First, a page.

The NCAA protocols aren't just a major hurdle for FCS level schools, Wistrcill said, but also some FBS programs. 

"We're hearing that around the country," he said. "Certainly at our level, but also at the FBS level. The challenge of getting tests back in a timely manner is certainly a challenge, it may be a tipping point. We were heading in this direction based on a lot of things, but looking at the requirements for testing and that would've been virtually impossible."

There are now eight FCS conferences that have canceled or postponed their fall seasons: the Big Sky, Pioneer League, Patriot League, Ivy League, Colonial Athletic Association, Mid-Eastern Athletic Conference, Northeast and Southwestern Athletic Conference. 

Big Sky institutions may continue with permissible athletics activities at their discretion while abiding by NCAA legislation, campus policies, and local and state regulations, the school said Friday. Football teams with Sept. 5 openers were to begin practice Friday.

Wistrcill said he hopes all FCS conferences follow suit and plan spring seasons and the NCAA shifts the FCS playoffs and championship to the spring. With over 50 percent of FCS schools postponing their fall seasons, there would not be an FCS championship this year. Wistrcill said once there's a date for a potential FCS championship, member schools can start building out their schedules.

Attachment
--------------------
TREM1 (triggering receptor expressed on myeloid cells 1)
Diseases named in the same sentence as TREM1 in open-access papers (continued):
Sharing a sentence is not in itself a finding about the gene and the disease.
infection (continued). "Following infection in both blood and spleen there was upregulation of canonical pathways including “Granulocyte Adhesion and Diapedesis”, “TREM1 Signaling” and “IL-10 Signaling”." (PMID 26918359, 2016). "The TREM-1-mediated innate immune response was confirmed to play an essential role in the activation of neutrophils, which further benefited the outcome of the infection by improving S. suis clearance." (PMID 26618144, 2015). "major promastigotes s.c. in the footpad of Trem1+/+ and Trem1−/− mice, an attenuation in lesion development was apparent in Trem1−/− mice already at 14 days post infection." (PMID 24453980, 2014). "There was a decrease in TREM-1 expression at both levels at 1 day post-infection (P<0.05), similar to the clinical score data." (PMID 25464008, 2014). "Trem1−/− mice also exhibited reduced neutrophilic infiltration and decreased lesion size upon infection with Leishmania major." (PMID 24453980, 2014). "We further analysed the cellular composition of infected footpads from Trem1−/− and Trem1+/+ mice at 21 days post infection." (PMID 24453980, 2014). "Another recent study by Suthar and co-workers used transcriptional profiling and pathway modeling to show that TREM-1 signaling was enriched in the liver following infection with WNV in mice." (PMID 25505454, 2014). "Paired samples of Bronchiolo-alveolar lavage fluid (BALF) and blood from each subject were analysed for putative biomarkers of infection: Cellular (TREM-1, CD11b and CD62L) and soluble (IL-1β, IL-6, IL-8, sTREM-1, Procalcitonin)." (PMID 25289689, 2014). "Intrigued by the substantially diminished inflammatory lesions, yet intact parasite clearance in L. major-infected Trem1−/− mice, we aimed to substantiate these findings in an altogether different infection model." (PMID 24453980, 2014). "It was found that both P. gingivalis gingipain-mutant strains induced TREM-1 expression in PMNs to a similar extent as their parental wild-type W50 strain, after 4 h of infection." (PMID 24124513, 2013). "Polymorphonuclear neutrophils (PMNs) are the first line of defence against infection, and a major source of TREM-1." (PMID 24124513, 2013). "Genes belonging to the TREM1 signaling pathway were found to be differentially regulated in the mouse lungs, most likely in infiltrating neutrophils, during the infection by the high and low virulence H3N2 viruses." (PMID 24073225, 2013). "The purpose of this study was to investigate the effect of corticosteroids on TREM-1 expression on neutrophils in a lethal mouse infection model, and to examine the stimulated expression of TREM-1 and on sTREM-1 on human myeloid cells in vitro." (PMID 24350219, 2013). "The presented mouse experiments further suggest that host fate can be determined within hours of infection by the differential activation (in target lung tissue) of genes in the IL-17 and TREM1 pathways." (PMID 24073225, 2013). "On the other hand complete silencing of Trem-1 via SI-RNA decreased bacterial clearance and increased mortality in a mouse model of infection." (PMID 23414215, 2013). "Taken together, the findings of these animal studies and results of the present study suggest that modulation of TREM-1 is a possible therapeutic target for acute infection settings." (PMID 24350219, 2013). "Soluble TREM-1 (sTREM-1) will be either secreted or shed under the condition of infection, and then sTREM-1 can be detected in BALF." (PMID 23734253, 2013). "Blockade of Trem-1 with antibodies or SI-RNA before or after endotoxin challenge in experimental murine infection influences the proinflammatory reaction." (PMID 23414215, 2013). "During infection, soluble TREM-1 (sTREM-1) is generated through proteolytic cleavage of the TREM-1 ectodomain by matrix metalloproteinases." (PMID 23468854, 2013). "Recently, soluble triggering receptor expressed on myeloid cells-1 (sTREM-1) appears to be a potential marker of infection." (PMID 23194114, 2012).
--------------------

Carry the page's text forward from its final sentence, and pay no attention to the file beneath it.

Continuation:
"We're working on a number of models of when we can start competition," he said. "What we're really going to be working hard on is pushing the NCAA and FCS committee to figure out a championship. We need a championship date, we need a bracket and we can build a schedule before that."

Cal Poly only plays football in the Big Sky. The Mustangs play in the Big West Conference in other major sports like men's and women's soccer, men's and women's basketball and baseball and softball. The Big West postponed its fall sports season to 2021 last month, but has not made any determinations for its winter sports season.

Cal Poly's football team is coming off a 3-7 season. The Mustangs are led by first-year coach Beau Baldwin, who took over when Tim Walsh retired after 11 seasons in San Luis Obispo.

Baldwin spent three seasons as an assistant at Cal after he coached Eastern Washington for nine seasons, one of which culminated in an FCS title.

Eric Burdick, Cal Poly's associate athletic director for communications, said Friday that the Mustangs are unsure of when they will return to the practice field.

"We are in discussions about when to resume," Burdick said in an email. "Players can do voluntary workouts, but the NCAA needs to make some decisions about what kind of practices football teams can do now that many have postponed their seasons to the spring."